I received a free copy of this book in exchange for an honest review.
This is a creative and ambitious novel that has three main themes:
1) The power of genetic engineering to radically change our species and invert the traditional hierarchy of relationships. Genetically altered embryos yield a cohort of gifted children who are, for the most part, slow to discover and use their gifts. Even when they’ve figured out that they are somehow different, they’re hesitant to put their powers to use. It’s clear they’re uneasy about violating the normal order of things.
2) The fragility of our planet and species when a chance discovery at an archeological dig releases infectious agents that kill billions. And,
3) The awkward maturation process of pre-teen boys who are coping with the normal range of challenges common to that age: interpersonal relationships, bullying, budding (and humorously confused) sexual interest, etc.
It’s the last theme that, for me, grounds the book in a consistent reality that can be identified with. There are no Buck Rogers or Flash Gordon’s that undermine the credibility of many scifi books. There are just little boys whose primary concerns are those normal to their age, and the cataclysmic events around them rarely take center stage; these are still– often painfully – just kids being kids. This focus is faithfully maintained until the wrap up when the children have aged to young adulthood, and the focus shifts to the very different issues of reconstructing society from the ashes. Tellingly, at this point the protagonists became less interesting as characters; they serve mainly to move the plot forward. I note this, because I missed the humanness of the children.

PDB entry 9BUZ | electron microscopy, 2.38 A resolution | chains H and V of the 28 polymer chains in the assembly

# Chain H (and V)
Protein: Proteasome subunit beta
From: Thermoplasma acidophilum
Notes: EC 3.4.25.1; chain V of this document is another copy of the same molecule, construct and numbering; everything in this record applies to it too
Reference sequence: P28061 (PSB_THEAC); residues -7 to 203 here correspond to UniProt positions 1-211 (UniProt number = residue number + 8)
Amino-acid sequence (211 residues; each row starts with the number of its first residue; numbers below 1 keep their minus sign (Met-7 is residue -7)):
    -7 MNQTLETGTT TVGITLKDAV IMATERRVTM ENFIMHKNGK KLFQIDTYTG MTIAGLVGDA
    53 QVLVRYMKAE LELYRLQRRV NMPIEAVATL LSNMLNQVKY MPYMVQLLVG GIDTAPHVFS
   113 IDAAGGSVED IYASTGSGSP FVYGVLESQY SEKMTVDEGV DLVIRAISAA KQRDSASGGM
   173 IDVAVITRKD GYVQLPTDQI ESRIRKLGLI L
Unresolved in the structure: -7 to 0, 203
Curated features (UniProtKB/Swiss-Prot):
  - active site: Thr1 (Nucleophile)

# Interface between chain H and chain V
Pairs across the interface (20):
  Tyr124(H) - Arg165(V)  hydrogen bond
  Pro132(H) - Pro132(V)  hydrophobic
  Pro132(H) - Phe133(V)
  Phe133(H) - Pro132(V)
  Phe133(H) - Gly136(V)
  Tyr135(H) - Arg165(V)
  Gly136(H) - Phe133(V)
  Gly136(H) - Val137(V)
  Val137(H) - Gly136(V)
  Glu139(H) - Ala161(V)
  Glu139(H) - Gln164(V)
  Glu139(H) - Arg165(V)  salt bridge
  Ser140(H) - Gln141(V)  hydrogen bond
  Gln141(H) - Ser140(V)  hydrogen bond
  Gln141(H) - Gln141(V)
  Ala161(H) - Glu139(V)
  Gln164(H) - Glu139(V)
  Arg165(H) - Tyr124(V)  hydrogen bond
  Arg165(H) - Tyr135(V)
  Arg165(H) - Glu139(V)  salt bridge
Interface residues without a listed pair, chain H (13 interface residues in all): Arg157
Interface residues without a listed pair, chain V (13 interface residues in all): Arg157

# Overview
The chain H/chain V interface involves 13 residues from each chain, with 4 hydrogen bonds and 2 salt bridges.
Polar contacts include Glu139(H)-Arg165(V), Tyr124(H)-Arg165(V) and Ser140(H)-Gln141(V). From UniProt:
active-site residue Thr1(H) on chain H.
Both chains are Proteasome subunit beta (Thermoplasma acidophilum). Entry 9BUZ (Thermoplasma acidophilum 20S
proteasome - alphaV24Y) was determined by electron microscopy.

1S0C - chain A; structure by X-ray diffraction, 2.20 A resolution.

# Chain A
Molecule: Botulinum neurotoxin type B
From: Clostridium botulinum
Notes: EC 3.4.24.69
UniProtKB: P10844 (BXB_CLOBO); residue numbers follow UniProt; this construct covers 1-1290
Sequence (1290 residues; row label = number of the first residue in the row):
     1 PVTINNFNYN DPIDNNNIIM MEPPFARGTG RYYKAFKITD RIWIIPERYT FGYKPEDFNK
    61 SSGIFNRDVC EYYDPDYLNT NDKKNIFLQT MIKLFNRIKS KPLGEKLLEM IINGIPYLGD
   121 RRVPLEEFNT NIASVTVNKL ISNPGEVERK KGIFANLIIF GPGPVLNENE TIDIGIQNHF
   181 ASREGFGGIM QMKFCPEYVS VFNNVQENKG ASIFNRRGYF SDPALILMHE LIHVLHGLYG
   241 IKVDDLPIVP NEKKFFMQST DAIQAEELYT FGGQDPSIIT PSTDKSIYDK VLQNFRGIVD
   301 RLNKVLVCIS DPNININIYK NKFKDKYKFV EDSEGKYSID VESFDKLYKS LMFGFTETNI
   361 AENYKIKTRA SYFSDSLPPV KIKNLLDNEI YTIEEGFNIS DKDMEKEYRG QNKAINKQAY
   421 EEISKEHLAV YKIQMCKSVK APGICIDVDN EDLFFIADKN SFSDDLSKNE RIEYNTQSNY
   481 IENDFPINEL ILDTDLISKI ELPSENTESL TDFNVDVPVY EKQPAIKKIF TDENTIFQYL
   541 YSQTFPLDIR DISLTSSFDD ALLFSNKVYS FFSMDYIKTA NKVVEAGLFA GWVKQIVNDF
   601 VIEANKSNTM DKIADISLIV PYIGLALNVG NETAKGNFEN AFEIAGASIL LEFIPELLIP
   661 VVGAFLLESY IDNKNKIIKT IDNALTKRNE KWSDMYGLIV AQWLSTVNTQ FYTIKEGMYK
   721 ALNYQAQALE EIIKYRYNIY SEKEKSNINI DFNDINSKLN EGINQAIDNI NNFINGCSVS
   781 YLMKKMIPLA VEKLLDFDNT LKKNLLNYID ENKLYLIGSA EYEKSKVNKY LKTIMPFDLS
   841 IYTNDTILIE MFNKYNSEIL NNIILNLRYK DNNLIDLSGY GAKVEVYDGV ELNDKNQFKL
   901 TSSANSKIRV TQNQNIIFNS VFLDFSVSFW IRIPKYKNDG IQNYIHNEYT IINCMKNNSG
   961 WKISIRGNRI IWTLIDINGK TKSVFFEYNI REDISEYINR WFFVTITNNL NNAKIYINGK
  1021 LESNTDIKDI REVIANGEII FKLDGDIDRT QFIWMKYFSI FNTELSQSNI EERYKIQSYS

The book is narrated largely from the first person point of view of one of the gifted boys. The author switches occasionally to an omniscient third-person POV, and gets away with it. The plot makes this switching back and forth necessary and the introduction of this changing POV is handled early on.
The blurb promises a departure from the usual dystopian/utopian visions of the future and the promise is fulfilled. Meggs’ future is both bleak and rosy. Part of this dual vision arises from the lens through which the narrators, the children, see it: There are touching passages describing personal loss and there are almost cavalier reports of the deaths of huge populations. This inability to comprehend the scope of the horror beyond the horizon seems completely appropriate for the narrators; they are devastated by the loss of a pet or family member, but unmoved by news that billions are dying.
This book is not for everyone – a safe statement since no book is – but it should appeal to readers who enjoy a coming of age novel or a novel that describes a unique future. The pacing is good, because Meggs knows when to spend a few pages exploring a relationship and when to step on the gas. And the dialogue among the children rings true.